The Teloglion Foundation of Art in the framework of the 4th Biennale of Thessaloniki organizes the exhibition Vasso Katraki: In Black and White. Vasso Katraki is the greatest Greek engraver; her work illustrated the agony and the passage of the Greek people into the difficult post-war period. Through her socially and politically charged work the artist broadcast the universal message of humanism and also essentially reformed the art of engraving, on which she worked almost exclusively. She won many international awards, including the one she earned in another important Biennale, the Biennale of Venice, in 1966, certainly a pivotal point for Greek engraving. The Greek Commissar was Tony Spiteris. The presentation of key moments of her artistic career through engravings, matrices, the famous pebbles from Gyaros, but also lesser-known paintings, watercolors, and costumes for theatrical plays, as well as material from the Tony Spiteris Archive, provide visitors to this exhibition the opportunity to trace the emblematic artistic course of an engraver who managed to connect the individual with the collective in a unique way.Aiming to provide a comprehensive presentation of the engraver’s work, the exhibition comprises 150 works of art. Katraki’s politically charged works impose in the display. Katraki was a member of the Left but was never subordinated to the artistic guidance given by the party. She focused on the emergence of labor issues and folk art. The unique use of the stone as engraving material, instead of the rather popular woodcut or etching, led her to utilize materials and tools that the folk artisans used. One of her favorite themes is her native place, the Aitoliko lagoon, which the artist depicts not only as an idyllic landscape, but also as a workplace, thus joining the modern environmental concerns about water use in the Mediterranean, a major issue for both contemporary artists and the local communities.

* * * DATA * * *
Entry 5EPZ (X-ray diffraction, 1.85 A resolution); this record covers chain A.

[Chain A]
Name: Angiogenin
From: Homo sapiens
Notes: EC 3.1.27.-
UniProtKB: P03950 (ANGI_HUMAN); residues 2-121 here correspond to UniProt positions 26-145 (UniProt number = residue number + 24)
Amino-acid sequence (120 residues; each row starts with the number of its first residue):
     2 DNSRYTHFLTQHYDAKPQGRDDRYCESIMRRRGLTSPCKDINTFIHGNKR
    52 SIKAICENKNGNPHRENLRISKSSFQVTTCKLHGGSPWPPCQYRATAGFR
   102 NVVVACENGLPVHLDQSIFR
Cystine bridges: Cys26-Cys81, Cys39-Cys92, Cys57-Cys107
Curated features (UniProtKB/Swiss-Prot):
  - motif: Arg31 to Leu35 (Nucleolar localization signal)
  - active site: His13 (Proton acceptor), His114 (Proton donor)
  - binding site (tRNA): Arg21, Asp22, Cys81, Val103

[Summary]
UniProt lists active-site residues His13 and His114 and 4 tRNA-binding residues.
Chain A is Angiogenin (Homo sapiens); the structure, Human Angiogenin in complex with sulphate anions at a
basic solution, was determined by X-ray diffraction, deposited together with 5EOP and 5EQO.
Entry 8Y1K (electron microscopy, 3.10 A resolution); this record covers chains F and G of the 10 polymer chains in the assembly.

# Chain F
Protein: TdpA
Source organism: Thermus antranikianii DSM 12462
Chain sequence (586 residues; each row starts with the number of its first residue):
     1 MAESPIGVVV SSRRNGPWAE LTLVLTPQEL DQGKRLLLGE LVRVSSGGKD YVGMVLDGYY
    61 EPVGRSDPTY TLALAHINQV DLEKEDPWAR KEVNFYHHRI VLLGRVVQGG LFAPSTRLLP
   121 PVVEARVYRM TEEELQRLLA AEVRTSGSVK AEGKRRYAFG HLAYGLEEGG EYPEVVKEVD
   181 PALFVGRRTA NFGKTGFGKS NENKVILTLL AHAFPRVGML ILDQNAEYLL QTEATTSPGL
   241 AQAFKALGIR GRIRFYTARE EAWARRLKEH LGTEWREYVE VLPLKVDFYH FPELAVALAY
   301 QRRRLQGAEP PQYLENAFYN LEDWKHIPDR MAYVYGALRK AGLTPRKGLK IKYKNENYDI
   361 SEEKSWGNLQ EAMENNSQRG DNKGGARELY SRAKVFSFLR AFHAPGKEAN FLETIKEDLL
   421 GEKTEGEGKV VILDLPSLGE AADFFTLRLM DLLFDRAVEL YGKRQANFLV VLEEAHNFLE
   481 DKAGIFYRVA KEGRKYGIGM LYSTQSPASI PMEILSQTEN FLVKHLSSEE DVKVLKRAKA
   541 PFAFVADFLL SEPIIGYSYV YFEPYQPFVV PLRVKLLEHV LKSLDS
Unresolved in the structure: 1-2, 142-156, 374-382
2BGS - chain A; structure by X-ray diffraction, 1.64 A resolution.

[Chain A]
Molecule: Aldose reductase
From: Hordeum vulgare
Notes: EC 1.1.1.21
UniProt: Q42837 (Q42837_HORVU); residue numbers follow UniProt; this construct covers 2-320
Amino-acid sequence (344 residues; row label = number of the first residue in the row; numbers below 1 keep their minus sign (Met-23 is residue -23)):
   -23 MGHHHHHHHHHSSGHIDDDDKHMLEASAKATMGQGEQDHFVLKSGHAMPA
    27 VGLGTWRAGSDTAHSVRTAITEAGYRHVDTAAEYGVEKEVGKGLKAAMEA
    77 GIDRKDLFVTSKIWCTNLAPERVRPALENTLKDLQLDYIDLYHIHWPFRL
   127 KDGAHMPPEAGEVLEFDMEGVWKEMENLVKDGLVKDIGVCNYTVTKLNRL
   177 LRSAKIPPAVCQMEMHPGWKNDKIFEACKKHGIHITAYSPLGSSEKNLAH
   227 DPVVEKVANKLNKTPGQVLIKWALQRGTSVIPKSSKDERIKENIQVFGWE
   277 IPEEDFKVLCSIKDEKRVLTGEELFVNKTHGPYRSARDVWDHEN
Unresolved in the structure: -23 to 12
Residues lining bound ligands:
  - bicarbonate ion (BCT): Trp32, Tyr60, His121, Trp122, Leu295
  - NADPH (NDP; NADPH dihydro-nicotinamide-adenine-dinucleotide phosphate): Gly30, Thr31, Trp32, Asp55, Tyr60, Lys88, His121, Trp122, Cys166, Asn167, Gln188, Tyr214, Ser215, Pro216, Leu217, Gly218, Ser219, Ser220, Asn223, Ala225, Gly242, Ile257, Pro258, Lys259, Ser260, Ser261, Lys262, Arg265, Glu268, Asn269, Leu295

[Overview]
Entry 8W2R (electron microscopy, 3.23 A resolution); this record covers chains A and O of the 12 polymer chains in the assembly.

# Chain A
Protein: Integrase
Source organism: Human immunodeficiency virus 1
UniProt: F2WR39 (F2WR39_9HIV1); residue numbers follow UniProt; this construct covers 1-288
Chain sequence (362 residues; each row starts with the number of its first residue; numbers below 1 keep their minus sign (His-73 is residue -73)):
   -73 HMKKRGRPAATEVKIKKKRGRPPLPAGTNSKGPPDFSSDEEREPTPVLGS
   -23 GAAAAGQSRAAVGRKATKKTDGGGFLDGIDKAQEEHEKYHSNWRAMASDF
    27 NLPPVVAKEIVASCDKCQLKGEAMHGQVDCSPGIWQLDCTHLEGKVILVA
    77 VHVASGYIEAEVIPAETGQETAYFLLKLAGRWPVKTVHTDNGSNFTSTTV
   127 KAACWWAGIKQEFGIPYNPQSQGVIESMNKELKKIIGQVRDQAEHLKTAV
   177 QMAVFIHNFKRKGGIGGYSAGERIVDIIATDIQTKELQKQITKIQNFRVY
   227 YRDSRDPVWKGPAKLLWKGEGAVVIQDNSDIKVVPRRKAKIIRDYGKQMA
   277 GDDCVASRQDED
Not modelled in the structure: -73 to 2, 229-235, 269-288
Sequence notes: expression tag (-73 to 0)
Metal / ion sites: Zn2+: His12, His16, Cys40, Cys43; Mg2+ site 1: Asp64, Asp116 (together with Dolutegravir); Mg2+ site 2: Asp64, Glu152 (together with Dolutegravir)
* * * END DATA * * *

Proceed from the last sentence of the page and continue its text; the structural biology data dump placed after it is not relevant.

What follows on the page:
Vasso Katraki’s unmistakable works captured the events and images of the Greek history during the 20th century. However, apart from her figural choices, characteristic are the harsh confrontations between black and white, which bring to mind her beloved verse by Elytis: “I searched for white as the ultimate intensity of black”. The vertical compositions and elongated figures resemble on one hand the Cycladic figurines and on the other Modigliani’s shapes, while at the same time retaining a unique style. All the above form an integral part of the broader searches of Greek artists in the second half of the 20th century.
The exhibition is accompanied by valuable photographic and archival material on public display for the first time. It serves particularly to document Katraki’s nomination at the 1966 Biennale of Venice, her activity in Thessaloniki, and other aspects of her personality in an era of historical turbulence for Greece. As is generally the case with Teloglion’s exhibitions, this one will also be accompanied by educational programs at all educational levels, guided tours, and many parallel events.